I talked with Dr. Wegrzyn about the opportunities and challenges, what lessons ARPA-H is borrowing from Operation Warp Speed, how she decided on the first ARPA-H project that was announced recently, why a separate agency was needed instead of reforming HHS and the National Institutes of Health to be better at innovation, and how ARPA-H will make progress on disease prevention in addition to treatments for cancer, Alzheimer’s and diabetes, among many other health priorities.
Dr. Wegrzyn’s resume leaves no doubt of her suitability for this role. She was a program manager at DARPA where she focused on applying gene editing and synthetic biology to the goal of improving biosecurity. For her work there, she received the Superior Public Service Medal and, in case that wasn’t enough ARPA experience, she also worked at another ARPA that leads advanced projects in intelligence, called I-ARPA. Before that, she ran technical teams in the private sector working on gene therapies and disease diagnostics, among other areas. She has been a vice president of business development at Gingko Bioworks and headed innovation at Concentric by Gingko. Her training and education includes a PhD and undergraduate degree in applied biology from the Georgia Institute of Technology and she did her postdoc as an Alexander von Humboldt Fellow in Heidelberg, Germany.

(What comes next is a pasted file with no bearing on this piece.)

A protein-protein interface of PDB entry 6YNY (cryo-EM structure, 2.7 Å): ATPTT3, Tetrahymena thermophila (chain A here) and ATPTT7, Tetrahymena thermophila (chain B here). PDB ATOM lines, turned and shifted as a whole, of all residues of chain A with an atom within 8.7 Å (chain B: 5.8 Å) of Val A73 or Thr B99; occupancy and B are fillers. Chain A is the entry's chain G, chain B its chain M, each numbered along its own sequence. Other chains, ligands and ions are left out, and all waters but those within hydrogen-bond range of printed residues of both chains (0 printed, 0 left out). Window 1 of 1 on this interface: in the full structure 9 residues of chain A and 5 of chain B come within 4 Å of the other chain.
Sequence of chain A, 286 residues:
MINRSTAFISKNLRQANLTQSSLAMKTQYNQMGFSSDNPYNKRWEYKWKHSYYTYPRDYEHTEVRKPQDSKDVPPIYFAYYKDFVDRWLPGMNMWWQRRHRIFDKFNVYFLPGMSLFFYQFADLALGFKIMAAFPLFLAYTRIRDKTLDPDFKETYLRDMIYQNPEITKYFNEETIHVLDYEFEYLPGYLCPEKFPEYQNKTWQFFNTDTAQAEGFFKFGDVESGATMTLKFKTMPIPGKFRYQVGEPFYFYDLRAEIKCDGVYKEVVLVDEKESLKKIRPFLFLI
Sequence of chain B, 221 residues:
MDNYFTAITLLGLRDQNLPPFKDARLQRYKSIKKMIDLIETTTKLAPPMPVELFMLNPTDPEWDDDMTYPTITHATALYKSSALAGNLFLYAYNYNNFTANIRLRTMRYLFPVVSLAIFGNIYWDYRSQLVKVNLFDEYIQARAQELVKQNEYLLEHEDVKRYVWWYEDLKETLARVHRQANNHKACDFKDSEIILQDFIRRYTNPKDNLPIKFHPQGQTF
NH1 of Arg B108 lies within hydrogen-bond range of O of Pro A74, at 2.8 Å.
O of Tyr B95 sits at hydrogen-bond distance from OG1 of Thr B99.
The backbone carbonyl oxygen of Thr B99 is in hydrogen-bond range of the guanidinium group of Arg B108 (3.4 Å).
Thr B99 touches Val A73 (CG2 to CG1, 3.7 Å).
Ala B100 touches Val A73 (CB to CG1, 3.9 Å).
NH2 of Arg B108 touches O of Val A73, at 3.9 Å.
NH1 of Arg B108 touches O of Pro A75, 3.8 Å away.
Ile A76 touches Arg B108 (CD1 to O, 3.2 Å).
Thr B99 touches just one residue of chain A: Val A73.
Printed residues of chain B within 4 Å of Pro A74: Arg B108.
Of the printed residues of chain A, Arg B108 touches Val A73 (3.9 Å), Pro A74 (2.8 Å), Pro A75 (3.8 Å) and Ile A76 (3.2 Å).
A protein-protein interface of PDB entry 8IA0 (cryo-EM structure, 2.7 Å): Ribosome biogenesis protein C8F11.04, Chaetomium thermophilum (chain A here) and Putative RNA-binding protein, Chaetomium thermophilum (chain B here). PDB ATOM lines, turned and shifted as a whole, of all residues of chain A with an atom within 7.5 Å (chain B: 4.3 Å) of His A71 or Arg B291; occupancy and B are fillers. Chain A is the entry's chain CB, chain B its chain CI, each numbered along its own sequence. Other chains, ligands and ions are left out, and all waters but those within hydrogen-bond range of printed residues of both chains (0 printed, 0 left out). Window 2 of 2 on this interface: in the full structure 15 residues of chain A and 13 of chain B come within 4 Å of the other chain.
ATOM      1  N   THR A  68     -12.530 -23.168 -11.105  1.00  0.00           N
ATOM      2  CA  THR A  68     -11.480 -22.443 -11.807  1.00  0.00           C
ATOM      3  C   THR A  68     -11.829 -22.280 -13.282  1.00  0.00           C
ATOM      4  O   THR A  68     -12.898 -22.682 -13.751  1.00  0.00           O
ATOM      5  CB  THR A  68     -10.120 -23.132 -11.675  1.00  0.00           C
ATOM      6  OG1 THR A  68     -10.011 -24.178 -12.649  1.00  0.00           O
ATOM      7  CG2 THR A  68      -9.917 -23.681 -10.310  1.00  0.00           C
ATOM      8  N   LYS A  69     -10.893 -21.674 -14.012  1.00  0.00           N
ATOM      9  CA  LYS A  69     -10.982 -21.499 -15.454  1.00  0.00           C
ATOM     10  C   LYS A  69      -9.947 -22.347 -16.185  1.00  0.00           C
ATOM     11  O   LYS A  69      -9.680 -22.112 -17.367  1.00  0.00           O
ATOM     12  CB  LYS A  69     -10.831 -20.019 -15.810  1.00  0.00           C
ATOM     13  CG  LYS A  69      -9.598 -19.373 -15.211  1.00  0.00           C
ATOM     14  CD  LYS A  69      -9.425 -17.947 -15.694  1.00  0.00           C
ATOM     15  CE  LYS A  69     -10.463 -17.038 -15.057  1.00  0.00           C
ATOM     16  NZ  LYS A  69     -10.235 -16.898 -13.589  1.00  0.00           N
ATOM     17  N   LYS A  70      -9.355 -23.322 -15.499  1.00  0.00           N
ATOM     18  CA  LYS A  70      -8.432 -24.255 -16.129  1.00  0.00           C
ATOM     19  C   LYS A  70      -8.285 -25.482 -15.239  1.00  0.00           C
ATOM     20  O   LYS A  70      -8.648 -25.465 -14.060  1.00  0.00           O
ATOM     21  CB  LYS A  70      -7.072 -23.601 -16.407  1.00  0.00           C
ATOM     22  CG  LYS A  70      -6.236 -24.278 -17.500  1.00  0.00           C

Dr. Wegrzyn told me that she’s “in the hot seat.” The pressure is on for ARPA-H especially after the need and potential for health innovation was spot lit by the pandemic and the unprecedented speed of vaccine development. We'll soon find out if ARPA-H can produce gamechangers in health that are equivalent to DARPA’s creation of the internet.
ARPA-H - https://arpa-h.gov/
Dr. Wegrzyn profile - https://arpa-h.gov/people/renee-wegrzyn/
Dr. Wegrzyn Twitter - https://twitter.com/rwegrzyn?lang=en
President Biden Announces Dr. Wegrzyn's appointment - https://www.whitehouse.gov/briefing-room/statement...
Leaps.org coverage of ARPA-H - https://leaps.org/arpa/
ARPA-H program for joints to heal themselves - https://arpa-h.gov/news/nitro/ -
ARPA-H virtual talent search - https://arpa-h.gov/news/aco-talent-search/
Dr. Renee Wegrzyn was appointed director of ARPA-H last October.
Matt Fuchs is the editor-in-chief of Leaps.org and Making Sense of Science. He is also a contributing reporter to the Washington Post and has written for the New York Times, Time Magazine, WIRED and the Washington Post Magazine, among other outlets. Follow him @fuchswriter.